This is the Carina Nebula, an interstellar cloud of dust, hydrogen, helium and other ionized gases. It lies within our own Milky Way galaxy, about 6,500-10,000 light-years from Earth. Like many nebulae, it is a star-forming region, and contains two of the most massive and luminous stars in our galaxy, along with multiple O-type stars. Our galaxy itself is estimated to contain 200-400 billion stars, and roughly ten times as many planets.
Jewel of the southern sky, the Great Carina Nebula, also known as NGC 3372, spans over 300 light-years, one of our galaxy's largest star forming regions. Like the smaller, more northerly Great Orion Nebula, the Carina Nebula is easily visible to the unaided eye, though at a distance of 7,500 light-years it is some 5 times farther away.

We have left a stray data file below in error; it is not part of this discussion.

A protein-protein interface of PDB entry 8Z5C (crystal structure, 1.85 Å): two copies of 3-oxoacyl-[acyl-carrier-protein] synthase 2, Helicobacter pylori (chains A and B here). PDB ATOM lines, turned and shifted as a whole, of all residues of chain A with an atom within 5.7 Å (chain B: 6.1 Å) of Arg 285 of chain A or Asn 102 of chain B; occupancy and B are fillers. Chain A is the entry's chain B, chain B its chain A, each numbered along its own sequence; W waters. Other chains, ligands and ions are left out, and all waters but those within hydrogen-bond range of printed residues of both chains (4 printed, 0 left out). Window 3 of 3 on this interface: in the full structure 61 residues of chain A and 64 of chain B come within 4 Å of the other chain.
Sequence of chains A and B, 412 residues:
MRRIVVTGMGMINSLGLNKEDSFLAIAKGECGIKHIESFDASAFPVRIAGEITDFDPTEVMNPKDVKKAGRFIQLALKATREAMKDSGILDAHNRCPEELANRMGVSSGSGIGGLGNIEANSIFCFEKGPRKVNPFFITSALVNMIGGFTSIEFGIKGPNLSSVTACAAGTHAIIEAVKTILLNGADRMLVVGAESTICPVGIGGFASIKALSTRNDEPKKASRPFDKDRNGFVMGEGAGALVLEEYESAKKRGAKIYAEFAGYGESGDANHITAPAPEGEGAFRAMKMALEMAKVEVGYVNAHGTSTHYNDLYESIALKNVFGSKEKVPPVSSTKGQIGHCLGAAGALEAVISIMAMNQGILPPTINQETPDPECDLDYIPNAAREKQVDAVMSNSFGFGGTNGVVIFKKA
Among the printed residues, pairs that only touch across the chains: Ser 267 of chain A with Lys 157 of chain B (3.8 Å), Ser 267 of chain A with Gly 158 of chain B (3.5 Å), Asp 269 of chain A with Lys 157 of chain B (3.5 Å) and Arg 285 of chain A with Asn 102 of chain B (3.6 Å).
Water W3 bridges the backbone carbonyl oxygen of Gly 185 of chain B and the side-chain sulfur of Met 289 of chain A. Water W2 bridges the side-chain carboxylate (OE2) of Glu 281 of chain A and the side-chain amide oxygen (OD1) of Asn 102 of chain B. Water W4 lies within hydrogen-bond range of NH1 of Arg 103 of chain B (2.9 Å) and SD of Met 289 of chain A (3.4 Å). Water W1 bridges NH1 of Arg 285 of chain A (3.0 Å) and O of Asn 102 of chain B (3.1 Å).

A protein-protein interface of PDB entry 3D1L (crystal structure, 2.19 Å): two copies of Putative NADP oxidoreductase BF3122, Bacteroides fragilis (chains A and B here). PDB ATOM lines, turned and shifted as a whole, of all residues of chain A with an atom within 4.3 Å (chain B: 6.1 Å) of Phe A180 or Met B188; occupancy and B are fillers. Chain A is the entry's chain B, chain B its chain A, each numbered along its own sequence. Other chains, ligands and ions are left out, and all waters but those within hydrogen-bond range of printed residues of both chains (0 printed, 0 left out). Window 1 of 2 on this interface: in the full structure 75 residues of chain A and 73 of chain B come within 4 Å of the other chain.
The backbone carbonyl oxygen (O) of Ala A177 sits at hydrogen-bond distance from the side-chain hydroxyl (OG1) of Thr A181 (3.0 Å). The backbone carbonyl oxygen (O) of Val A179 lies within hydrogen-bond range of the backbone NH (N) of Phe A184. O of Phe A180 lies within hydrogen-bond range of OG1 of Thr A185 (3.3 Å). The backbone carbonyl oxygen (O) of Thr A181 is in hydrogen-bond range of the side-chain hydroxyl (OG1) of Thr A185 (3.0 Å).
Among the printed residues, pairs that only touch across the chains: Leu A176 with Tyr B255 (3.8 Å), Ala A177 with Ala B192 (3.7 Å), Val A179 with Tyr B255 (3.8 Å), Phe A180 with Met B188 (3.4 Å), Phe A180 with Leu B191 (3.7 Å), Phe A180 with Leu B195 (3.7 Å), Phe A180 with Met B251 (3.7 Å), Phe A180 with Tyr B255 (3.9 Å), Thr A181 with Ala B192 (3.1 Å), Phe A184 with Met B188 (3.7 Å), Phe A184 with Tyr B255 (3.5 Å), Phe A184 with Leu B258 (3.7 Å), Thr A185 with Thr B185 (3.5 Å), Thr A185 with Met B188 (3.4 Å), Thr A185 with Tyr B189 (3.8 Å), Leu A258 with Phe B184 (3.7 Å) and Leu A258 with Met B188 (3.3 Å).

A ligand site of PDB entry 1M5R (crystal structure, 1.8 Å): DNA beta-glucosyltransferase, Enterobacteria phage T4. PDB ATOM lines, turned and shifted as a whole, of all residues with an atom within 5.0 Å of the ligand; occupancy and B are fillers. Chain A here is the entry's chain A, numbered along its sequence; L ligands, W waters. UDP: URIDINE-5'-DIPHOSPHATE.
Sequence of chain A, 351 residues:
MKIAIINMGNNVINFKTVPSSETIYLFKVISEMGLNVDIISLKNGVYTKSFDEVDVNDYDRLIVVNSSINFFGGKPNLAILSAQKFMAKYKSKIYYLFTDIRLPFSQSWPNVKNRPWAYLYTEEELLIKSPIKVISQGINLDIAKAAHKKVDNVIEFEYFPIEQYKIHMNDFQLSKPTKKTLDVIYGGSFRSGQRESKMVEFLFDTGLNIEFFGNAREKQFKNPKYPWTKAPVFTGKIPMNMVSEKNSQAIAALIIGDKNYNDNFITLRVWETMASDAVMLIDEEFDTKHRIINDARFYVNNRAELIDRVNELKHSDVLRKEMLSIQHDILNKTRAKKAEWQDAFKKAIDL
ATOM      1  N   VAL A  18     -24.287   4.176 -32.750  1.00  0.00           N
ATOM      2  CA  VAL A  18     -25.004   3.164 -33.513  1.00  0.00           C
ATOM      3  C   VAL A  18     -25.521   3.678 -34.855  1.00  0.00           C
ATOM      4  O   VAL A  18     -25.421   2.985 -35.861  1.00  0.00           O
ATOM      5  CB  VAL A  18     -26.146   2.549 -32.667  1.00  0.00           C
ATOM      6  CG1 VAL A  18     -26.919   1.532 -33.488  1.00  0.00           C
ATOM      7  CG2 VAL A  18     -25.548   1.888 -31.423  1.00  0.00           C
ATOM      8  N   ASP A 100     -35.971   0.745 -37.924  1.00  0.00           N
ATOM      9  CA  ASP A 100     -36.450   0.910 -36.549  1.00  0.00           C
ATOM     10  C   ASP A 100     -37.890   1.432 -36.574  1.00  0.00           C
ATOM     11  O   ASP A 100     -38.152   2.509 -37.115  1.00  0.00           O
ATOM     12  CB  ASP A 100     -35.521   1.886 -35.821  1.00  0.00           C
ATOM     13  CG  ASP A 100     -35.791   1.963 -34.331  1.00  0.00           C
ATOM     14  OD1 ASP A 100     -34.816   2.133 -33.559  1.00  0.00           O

This is probably the most amazing photo you will see of the Orion nebula's center, a cloud of gas and dust known as M42. The work was created by Adam Block at the Mount Lemon Sky Center observatory in Arizona. Image: Adam Block/Mount Lemmon SkyCenter/University of Arizona